Pre-data collection, we reviewed applicable theories and conducted a stakeholder workshop to discuss the ‘fit’ of KM theories and frameworks with KM practice. Following these activities, the i-PARIHS framework was selected as being particularly relevant to this research due to the applicability of the theory to both implementation and KM activities and the prominent focus on context, which we hypothesised would be important in this study of primary care. Integrating four key constructs, the framework specifies that successful implementation is the achievement of implementation goals, resulting from the facilitation of an innovation with the recipients in their (local, organisational and health system) context [32]. Having identified limited applications of i-PARIHS in primary care contexts [33, 34], we hoped to make a theoretical contribution to the use of i-PARIHS in the primary care setting.

Design

This study used two methods: first, secondary analysis of focus groups undertaken in 2013 with three of the four control practices from the MOSAICS trial, and second, interviews of stakeholders within the JIGSAW implementation project, undertaken in 2018, to explore the experience and process of KM.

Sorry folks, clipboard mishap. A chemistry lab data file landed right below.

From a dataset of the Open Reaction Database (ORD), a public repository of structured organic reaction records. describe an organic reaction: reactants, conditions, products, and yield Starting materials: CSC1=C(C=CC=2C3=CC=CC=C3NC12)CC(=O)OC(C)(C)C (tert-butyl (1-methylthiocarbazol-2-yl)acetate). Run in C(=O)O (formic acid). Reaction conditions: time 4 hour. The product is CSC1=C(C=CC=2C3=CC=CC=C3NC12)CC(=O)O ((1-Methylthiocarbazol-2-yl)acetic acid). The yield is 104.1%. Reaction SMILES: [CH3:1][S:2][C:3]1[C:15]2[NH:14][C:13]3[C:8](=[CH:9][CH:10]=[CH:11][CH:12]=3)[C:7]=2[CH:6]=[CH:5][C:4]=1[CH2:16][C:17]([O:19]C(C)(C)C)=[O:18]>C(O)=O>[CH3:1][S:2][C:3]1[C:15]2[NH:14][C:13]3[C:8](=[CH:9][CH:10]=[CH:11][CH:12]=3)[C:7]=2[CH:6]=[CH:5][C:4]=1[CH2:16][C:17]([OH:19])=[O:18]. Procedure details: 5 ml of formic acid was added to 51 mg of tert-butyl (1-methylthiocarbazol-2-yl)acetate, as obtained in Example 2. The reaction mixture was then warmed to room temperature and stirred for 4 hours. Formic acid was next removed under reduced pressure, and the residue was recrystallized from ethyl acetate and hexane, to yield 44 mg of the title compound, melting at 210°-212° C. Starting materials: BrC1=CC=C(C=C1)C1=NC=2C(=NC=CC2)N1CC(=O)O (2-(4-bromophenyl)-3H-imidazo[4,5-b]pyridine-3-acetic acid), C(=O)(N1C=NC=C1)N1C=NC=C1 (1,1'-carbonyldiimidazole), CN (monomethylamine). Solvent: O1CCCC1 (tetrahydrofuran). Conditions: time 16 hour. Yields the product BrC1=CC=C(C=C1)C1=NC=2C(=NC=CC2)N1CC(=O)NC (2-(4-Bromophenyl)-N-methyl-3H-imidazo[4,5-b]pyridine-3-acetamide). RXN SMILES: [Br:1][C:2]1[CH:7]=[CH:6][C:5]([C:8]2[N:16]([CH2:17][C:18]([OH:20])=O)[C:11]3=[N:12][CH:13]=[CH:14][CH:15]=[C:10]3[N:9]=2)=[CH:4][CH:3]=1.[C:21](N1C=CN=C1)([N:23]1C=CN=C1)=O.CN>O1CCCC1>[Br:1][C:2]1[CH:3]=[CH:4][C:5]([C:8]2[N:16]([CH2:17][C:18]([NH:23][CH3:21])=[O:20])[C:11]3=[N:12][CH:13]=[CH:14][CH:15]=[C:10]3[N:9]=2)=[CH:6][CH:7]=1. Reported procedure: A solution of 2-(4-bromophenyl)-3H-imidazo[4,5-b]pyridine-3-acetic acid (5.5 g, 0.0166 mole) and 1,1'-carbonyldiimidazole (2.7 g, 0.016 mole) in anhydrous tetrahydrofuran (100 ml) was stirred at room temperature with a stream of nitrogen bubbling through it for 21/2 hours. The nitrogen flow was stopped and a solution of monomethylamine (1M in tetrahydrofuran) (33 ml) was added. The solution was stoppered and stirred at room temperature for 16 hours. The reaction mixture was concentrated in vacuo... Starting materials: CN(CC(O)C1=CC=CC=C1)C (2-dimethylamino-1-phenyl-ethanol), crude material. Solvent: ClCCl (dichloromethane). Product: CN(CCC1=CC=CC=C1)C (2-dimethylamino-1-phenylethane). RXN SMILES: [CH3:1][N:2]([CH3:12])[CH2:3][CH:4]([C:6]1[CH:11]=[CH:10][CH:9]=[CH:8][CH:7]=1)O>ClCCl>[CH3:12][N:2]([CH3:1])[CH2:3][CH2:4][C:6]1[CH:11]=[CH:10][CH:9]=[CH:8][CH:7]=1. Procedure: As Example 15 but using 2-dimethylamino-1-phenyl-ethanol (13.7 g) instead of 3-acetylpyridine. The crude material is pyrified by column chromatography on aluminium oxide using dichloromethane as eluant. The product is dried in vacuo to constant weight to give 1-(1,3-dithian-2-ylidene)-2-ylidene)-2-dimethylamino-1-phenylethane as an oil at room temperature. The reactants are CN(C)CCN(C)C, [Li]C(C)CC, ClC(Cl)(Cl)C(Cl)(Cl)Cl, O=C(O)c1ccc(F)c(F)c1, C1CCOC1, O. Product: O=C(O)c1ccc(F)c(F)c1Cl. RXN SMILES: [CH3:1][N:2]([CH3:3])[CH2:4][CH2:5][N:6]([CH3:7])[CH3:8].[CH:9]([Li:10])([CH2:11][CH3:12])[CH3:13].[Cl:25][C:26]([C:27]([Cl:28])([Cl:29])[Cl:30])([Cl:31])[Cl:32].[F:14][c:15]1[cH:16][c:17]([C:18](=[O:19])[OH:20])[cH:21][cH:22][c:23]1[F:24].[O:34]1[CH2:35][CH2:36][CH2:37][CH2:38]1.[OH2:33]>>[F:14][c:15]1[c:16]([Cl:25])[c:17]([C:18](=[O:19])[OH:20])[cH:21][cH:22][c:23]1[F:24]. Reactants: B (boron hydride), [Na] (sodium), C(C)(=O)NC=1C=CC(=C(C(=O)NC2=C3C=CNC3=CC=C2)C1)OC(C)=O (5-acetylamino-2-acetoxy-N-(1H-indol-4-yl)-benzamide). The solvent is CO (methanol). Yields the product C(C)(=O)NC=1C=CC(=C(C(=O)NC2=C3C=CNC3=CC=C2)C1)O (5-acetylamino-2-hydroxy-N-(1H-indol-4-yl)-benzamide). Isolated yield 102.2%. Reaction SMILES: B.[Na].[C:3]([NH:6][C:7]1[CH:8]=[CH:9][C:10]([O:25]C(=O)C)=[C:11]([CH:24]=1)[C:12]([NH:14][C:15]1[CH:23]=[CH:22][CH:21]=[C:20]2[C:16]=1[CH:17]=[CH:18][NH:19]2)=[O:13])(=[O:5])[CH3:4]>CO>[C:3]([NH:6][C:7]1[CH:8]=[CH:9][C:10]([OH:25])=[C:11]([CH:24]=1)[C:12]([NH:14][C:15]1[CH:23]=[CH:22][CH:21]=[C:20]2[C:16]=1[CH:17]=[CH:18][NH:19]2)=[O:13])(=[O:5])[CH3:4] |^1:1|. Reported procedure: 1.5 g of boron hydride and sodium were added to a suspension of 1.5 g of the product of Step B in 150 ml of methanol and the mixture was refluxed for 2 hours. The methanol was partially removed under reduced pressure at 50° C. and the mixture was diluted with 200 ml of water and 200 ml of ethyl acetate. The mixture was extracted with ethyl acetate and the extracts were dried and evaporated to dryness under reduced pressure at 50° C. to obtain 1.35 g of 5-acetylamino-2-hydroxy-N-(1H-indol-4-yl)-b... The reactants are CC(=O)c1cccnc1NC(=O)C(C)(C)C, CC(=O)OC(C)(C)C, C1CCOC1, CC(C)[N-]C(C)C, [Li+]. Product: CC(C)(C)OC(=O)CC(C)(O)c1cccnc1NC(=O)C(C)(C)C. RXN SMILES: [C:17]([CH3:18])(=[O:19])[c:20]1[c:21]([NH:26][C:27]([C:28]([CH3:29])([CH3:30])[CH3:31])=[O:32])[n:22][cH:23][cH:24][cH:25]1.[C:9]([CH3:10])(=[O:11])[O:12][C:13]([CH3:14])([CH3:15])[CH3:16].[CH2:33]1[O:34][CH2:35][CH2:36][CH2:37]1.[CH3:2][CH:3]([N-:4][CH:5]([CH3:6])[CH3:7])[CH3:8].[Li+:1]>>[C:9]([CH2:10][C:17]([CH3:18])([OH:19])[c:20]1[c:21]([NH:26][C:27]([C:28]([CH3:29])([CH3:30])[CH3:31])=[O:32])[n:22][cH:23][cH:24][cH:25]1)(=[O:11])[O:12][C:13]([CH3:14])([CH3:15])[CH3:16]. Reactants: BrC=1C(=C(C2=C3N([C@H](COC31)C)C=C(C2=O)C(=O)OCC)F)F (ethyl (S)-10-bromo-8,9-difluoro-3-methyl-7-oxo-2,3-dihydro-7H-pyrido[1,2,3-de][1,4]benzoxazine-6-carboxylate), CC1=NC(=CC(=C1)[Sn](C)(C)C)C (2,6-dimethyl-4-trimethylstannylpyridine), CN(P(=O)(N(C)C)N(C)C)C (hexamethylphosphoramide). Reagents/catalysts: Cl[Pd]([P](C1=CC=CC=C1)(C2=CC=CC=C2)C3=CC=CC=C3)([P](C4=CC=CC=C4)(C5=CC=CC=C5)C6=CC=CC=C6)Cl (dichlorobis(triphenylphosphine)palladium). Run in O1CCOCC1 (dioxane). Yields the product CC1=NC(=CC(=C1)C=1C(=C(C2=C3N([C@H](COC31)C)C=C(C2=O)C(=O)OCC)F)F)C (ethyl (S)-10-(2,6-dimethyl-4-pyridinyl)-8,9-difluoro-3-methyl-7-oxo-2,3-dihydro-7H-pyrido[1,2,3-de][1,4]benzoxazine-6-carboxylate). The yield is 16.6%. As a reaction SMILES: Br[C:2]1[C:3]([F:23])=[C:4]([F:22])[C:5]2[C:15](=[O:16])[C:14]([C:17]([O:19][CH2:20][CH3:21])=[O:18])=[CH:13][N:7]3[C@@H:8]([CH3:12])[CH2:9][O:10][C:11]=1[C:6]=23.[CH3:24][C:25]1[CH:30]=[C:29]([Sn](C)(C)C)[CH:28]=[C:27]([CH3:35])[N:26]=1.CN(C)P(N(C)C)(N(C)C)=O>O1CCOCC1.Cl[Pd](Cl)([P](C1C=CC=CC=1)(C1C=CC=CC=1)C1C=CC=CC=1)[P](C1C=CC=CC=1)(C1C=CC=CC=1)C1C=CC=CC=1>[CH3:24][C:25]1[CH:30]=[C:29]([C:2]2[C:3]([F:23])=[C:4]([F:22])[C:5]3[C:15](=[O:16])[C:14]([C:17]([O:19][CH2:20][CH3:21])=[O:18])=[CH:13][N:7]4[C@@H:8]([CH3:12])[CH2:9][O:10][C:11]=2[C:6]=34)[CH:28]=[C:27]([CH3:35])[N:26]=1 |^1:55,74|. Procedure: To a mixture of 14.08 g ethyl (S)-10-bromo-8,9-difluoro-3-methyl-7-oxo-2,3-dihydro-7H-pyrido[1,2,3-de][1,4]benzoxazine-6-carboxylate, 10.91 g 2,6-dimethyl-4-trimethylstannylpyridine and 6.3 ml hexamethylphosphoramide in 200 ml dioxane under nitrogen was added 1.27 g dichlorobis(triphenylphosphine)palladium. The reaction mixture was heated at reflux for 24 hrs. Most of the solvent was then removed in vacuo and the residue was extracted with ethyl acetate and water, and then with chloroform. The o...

Focus groups enabled interaction between professional groups within each practice to be captured [35]. The aim of the focus groups was originally to explore the response to the control practice training and explore if this approach had potential for changing practice. The primary ethical approval, methods and analysis for the focus groups are reported elsewhere [27]. Focus groups were conducted by ZP (Consultant Rheumatologist and qualitative researcher), digitally recorded and transcribed verbatim. For this study, secondary analysis of transcripts was undertaken with a focus on KM and perceptions towards early adoption activities.